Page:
But, y'know what. An item at the top of my list is, "What kind of people live in my area?!"

Evaluate the psychology of the cultures and people of your area -- and not just as they behave day-to-day. Use your imagination, really think about this, put that psychology in an "Oh holy crap!" situation. How would they behave? Would they roll up their sleeves and get to work? Do they already have gardens? Do they have a tool shed out back and do carpentry or whatever? Do they do their own work around their houses? Would they defend not only their own, but the neighborhood in general? Do they keep to their own and act like mice? Do you have low-life folk moving into your area?

Everyone can come up with a list of positive and negative attributes they can be evaluating concerning the people around you. Like it or not, this factor also applies to those way out in no'wheres'ville. "Had a friend who bought some land ..." I bet everyone has heard that phrase -- well it did happen to me. I had a friend who bought some land, he was crazy and needed some Zen time far from the madding crowd, he really did. He wasn't there a year and some ignorant trash started digging up part of his land. We went out there with our rifles to see what the ****ens was going on -- looked like they were prepping to grow hemp or bury some crap to come back for later. Nobody ever showed, but this was a bunch of trouble in "paradise". Can't get away from scummy people. See what I mean?!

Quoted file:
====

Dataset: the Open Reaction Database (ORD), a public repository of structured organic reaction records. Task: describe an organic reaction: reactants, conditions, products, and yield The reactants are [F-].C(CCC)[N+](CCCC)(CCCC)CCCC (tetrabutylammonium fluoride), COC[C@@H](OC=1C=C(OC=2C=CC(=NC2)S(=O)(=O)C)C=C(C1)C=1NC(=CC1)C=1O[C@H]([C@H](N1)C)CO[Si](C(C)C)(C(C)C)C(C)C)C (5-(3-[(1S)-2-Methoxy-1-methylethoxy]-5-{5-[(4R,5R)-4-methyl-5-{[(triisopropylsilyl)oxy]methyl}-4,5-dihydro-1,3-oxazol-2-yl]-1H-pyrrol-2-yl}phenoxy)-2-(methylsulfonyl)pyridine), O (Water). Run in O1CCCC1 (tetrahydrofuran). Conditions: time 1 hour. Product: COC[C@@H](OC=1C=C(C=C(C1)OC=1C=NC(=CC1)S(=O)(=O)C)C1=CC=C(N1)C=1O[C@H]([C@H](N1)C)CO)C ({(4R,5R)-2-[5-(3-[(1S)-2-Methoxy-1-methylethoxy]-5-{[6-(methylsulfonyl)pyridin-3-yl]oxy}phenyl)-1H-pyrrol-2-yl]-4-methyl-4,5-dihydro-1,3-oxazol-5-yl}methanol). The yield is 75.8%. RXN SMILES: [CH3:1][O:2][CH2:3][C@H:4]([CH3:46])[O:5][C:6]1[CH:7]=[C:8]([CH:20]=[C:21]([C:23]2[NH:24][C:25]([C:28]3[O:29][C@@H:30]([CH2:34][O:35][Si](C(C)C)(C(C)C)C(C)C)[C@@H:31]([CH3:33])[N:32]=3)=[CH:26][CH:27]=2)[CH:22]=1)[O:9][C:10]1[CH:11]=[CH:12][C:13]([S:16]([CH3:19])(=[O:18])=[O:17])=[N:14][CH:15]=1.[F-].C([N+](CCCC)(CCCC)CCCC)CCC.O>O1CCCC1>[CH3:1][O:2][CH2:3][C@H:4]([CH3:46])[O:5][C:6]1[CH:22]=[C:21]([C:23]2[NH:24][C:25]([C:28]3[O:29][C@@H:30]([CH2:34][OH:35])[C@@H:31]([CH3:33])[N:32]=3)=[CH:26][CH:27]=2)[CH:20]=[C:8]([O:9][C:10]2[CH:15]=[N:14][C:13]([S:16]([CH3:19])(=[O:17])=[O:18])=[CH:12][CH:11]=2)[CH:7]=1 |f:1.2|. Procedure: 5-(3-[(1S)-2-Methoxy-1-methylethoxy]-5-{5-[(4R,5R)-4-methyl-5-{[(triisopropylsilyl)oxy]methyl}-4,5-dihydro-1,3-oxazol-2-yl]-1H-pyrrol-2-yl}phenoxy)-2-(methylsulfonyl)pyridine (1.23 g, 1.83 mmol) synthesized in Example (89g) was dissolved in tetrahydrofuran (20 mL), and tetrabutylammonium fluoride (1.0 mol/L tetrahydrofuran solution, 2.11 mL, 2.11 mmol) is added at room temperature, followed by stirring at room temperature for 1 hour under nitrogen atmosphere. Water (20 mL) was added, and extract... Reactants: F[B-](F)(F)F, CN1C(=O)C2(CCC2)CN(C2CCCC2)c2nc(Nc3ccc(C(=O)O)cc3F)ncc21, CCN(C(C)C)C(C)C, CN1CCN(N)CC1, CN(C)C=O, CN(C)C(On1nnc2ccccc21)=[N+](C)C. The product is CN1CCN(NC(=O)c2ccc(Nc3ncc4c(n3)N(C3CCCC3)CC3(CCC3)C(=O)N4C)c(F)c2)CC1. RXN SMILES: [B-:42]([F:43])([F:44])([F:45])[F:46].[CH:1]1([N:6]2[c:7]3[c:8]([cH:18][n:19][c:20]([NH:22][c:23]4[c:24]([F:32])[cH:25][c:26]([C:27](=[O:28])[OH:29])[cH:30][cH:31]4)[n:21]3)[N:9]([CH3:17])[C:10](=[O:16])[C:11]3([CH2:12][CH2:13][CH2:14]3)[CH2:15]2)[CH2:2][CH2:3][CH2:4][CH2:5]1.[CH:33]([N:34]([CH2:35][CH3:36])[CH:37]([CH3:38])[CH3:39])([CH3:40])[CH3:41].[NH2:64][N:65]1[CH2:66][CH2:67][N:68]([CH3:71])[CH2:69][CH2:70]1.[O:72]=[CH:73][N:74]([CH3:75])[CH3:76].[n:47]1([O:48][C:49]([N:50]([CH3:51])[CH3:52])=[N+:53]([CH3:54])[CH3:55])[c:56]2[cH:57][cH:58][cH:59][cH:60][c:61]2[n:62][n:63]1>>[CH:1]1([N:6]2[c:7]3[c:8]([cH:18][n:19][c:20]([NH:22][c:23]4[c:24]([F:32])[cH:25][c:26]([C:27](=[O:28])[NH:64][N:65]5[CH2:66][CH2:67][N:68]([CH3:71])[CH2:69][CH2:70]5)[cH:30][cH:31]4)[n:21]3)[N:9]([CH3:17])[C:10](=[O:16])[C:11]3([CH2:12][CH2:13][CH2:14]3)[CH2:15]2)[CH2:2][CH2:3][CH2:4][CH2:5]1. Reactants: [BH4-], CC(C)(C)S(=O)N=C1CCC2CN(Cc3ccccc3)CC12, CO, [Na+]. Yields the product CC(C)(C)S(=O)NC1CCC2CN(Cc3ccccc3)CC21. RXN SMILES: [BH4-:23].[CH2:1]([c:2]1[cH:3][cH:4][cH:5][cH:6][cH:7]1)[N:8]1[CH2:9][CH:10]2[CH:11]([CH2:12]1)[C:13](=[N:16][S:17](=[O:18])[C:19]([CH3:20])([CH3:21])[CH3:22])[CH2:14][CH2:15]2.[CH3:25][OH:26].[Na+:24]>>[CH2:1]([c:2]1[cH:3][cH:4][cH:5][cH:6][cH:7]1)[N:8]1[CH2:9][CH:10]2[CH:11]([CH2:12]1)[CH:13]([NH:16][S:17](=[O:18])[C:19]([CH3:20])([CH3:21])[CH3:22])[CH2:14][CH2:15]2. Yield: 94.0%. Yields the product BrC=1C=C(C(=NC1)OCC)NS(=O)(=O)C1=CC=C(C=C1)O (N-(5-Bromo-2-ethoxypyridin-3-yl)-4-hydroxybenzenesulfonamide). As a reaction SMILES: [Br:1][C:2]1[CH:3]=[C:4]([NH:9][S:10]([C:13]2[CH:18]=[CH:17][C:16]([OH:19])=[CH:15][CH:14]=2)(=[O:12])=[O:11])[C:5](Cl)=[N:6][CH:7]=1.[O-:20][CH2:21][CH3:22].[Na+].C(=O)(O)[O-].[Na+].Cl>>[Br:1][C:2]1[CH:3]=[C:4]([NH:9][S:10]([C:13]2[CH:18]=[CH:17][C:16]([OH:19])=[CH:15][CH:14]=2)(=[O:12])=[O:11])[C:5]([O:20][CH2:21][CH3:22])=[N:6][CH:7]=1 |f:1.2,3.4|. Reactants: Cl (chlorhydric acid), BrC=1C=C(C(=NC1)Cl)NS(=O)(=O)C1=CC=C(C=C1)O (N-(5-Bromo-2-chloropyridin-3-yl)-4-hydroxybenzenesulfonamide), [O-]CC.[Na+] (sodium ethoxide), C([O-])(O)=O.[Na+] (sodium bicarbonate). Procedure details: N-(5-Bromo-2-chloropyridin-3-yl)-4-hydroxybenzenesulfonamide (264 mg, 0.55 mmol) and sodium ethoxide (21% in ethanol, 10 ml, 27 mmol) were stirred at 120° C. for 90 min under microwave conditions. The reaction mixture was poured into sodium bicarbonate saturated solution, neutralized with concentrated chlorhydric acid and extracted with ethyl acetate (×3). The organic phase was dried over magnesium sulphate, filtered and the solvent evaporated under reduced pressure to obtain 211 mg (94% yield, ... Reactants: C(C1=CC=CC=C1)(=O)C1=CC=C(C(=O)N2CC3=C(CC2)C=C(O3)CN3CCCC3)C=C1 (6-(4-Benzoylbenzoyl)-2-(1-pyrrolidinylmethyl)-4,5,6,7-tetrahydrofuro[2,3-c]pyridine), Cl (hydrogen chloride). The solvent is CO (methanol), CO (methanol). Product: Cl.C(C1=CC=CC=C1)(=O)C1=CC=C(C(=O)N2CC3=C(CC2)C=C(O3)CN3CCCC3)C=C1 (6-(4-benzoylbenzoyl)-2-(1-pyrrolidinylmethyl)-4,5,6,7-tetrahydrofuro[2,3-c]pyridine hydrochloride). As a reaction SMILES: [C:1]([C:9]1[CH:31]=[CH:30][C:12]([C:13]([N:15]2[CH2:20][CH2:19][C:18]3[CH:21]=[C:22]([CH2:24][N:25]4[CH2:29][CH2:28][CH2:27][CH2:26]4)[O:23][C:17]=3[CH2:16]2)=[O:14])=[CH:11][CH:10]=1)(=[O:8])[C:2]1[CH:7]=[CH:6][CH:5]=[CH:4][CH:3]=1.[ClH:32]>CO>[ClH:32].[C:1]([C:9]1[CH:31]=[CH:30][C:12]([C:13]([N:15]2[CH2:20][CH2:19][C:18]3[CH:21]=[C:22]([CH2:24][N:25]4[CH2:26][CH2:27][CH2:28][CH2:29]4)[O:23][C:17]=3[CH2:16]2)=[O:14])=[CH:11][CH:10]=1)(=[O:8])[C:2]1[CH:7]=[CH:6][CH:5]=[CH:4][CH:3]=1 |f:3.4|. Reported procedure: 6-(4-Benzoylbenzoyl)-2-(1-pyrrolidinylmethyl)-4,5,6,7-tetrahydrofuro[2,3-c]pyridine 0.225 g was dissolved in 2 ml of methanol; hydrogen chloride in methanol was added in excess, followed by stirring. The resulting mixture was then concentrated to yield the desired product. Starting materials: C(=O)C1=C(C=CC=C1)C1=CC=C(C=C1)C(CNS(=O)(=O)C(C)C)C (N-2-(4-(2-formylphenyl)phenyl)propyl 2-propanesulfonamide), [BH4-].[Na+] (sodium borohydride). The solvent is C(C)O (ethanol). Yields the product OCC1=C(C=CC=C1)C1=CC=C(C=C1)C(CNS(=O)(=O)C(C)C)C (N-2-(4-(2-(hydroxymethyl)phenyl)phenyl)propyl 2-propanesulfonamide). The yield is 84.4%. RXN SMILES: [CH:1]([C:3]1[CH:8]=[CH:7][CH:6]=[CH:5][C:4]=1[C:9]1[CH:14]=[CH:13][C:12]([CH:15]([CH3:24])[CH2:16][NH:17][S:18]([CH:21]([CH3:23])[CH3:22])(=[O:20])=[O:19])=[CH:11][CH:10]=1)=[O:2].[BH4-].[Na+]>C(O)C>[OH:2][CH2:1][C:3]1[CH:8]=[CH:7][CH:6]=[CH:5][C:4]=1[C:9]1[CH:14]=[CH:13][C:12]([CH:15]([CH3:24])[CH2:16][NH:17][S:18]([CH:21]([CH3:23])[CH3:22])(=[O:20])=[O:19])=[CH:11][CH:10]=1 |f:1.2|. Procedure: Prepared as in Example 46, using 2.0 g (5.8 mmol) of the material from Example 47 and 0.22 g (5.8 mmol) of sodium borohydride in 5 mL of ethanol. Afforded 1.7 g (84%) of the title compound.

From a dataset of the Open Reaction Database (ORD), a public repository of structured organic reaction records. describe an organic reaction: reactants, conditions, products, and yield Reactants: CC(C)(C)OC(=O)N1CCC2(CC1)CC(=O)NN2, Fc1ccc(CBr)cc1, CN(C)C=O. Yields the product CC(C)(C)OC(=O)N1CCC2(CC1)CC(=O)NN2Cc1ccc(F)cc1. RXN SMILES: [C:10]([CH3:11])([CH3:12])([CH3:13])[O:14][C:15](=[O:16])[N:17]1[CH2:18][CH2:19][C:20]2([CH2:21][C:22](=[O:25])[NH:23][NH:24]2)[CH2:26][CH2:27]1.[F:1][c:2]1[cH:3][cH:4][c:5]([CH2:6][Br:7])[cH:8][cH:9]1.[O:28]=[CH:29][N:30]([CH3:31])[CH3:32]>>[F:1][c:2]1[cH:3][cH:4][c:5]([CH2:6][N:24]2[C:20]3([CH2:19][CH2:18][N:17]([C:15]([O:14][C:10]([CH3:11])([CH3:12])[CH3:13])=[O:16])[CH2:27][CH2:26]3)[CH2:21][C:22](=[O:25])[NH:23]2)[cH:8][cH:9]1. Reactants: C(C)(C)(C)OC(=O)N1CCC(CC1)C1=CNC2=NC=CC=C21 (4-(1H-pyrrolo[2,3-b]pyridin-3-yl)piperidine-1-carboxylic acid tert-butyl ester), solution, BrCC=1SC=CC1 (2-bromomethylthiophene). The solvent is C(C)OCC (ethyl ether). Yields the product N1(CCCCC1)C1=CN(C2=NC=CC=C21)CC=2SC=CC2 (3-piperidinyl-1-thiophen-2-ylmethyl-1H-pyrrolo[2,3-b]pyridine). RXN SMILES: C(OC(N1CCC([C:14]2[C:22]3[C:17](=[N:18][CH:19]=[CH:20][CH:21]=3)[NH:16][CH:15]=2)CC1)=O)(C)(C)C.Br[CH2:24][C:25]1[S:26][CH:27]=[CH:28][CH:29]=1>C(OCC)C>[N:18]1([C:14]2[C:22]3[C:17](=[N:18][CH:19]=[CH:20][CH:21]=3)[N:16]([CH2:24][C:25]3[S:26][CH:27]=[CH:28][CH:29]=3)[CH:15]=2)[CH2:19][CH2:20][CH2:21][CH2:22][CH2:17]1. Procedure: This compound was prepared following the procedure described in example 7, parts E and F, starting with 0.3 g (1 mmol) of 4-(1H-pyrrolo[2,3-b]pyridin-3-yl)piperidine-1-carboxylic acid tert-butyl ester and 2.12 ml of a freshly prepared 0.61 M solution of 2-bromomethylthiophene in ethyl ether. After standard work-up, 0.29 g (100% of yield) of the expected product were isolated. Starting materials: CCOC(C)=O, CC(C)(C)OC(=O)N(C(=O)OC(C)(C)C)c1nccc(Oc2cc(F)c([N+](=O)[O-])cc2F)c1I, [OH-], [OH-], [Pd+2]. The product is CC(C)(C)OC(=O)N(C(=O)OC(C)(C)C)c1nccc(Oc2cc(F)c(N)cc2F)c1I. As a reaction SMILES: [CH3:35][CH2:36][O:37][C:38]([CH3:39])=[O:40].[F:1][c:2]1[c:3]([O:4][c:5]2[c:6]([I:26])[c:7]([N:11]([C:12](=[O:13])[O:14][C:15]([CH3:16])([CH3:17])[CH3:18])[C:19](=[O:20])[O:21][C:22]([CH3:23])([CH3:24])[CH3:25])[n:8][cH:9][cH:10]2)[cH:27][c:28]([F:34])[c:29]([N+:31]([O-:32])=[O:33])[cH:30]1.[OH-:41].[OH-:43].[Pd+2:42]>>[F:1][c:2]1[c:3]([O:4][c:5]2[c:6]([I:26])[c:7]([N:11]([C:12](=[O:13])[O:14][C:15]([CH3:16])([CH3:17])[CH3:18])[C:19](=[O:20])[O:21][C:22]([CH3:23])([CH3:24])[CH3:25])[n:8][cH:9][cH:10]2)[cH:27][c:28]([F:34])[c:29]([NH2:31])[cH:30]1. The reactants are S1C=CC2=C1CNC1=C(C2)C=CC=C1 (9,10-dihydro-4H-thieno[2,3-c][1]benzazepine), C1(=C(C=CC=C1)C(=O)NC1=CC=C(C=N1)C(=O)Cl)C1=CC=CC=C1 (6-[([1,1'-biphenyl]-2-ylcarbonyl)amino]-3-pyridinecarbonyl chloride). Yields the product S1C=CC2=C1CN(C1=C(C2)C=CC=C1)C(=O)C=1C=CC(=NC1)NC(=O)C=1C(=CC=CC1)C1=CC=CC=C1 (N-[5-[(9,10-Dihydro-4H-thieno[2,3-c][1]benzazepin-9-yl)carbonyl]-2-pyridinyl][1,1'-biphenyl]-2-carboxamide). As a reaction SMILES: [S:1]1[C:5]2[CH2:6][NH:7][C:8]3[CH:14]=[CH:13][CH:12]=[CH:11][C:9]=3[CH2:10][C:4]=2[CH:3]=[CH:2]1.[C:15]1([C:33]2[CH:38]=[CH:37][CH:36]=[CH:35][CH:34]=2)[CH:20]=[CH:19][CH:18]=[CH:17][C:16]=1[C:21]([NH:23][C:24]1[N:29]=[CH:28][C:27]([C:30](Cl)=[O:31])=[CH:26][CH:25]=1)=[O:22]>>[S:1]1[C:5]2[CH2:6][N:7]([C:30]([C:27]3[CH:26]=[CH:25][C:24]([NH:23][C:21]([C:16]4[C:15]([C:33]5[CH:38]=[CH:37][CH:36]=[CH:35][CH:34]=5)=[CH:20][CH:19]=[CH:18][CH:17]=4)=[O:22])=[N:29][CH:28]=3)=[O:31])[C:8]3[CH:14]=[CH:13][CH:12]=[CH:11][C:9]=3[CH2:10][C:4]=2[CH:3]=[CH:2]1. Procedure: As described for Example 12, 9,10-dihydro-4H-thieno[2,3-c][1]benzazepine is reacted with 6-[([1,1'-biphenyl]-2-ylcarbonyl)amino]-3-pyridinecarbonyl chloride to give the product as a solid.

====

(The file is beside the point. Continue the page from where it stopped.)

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Planning to shelter in place?

If your plan is to shelter in place then location and defense are very important. As this article shows, much of the US will be stricken with drought in the coming decades. That makes raising livestock on pastures difficult and open farming will similarly not be practical. Extreme water conservation, cisterns with extensive rainwater collection, etc will be important. Also, hoop houses and greenhouses to reduce evaporation will be necessary even in places with only moderate drought because water tables will be depleted quickly by those who deny it is happening so rainwater will be necessary for drinking water too.